Ford et al v. Strange et al
MEMORANDUM OPINION AND ORDER directing that the Plaintiffs' Motion for Leave to File Amended Complaint (Doc. # 39 ) is DENIED, as further set out. Signed by Chief Judge William Keith Watkins on 12/23/13. (scn, ) (Main Document 47 replaced on 12/23/2013 to attach correct order) (scn, ).
IN THE UNITED STATES DISTRICT COURT
FOR THE MIDDLE DISTRICT OF ALABAMA
JOHNNY FORD, et al.,
individually and in his official
capacity as Attorney General
for the State of Alabama, et al.,
) CASE NO. 2:13-CV-214-WKW
MEMORANDUM OPINION AND ORDER
Before the court is Plaintiffs’ Motion for Leave to File Amended Complaint.
(Doc. # 39.) Defendants filed briefs in opposition to the motion (Docs. # 41, 42), and
Plaintiffs filed a reply brief (Doc. # 45). The motion is due to be denied on the ground
I. STANDARD OF REVIEW
Federal Rule of Civil Procedure 15(a)(2) provides that “[t]he court should freely
give leave when justice so requires.” The court need not permit an amendment,
however, “where amendment would be futile.” Corsello v. Lincare, Inc., 428 F.3d
1008, 1014 (11th Cir. 2005). A proposed amendment to the complaint “is futile when
the complaint as amended would still be properly dismissed.” Cockrell v. Sparks, 510
F.3d 1307, 1310 (11th Cir. 2007).
When evaluating a motion to dismiss pursuant to Federal Rule of Civil
Procedure 12(b)(6), the court takes the complaint’s allegations as true and “construe[s]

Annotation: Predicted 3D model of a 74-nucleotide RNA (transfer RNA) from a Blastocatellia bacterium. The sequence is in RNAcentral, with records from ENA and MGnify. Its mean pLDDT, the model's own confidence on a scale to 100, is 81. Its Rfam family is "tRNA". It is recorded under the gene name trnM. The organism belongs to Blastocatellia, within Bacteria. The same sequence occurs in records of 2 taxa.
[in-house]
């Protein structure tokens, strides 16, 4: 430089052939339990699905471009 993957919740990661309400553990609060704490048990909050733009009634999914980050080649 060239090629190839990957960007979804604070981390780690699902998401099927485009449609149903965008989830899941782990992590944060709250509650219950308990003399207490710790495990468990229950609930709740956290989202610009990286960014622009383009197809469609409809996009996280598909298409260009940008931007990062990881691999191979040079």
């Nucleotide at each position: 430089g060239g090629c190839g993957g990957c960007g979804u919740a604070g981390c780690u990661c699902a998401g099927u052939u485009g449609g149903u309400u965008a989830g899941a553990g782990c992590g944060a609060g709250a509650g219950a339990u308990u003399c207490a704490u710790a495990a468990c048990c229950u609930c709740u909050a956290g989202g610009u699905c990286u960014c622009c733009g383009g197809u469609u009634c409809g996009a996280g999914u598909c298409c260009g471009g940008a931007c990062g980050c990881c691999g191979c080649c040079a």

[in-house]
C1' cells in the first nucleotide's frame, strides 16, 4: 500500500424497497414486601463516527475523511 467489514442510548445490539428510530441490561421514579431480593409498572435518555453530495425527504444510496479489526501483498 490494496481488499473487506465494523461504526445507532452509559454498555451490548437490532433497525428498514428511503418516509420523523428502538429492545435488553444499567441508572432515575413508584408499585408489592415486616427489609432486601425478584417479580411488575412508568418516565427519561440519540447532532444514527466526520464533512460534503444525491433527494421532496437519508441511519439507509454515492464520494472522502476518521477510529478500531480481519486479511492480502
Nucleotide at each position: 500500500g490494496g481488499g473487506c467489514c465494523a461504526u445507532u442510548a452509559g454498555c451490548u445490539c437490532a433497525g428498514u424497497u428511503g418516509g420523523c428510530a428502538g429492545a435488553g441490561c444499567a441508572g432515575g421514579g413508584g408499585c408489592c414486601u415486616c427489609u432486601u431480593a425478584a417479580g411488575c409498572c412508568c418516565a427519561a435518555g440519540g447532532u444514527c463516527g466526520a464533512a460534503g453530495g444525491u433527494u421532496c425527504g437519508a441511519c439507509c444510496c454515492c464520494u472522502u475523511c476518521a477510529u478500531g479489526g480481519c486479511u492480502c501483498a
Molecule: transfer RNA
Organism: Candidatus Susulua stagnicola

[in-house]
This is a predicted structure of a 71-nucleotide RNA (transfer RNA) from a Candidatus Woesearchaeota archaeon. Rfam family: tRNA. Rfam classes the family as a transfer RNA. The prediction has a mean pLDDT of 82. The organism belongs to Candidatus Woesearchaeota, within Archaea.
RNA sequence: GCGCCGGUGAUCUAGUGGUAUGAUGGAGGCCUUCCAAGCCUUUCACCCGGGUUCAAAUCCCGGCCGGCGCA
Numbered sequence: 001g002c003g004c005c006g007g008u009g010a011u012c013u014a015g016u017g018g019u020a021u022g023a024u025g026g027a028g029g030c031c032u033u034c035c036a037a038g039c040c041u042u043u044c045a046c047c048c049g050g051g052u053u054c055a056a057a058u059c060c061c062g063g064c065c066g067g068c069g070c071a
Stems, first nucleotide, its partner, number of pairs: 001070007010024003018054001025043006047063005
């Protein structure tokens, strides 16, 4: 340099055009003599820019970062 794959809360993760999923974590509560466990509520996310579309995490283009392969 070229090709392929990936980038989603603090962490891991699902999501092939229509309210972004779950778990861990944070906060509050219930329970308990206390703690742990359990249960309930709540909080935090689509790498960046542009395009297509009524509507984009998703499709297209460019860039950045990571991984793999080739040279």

them in the light most favorable to” the plaintiff. Resnick v. AvMed, Inc., 693 F.3d
1317, 1321–22 (11th Cir. 2012). To survive Rule 12(b)(6) scrutiny, “a complaint
must contain sufficient factual matter, accepted as true, to ‘state a claim to relief that
is plausible on its face.’” Ashcroft v. Iqbal, 556 U.S. 662, 678 (2009) (quoting Bell
Atl. Corp. v. Twombly, 550 U.S. 544, 570 (2007)). “[F]acial plausibility” exists “when
the plaintiff pleads factual content that allows the court to draw the reasonable
inference that the defendant is liable for the misconduct alleged.” Id. (citing Twombly,
550 U.S. at 556). However, “the tenet that a court must accept as true all of the
allegations contained in a complaint is inapplicable to legal conclusions.” Id.
The original Complaint’s claims did not survive scrutiny under Federal Rules
of Civil Procedure 12(b)(1) and (b)(6) for the reasons stated in a separate
Memorandum Opinion and Order also entered today. That opinion lays out the
background of this case and will not be repeated here except to the extent necessary.
Briefly, in 2003, the majority of voters in Macon County voted in favor of a
local constitutional amendment for the legalization of charitable bingo games in their
county, which became Amendment No. 744 to the Alabama Constitution. Promptly
thereafter, VictoryLand opened an electronic bingo facility in Macon County called
Quincy’s 777 Casino.1 Plaintiffs allege that beginning in 2010, Defendants engaged
in a series of impermissible actions – i.e., raided VictoryLand and seized all of its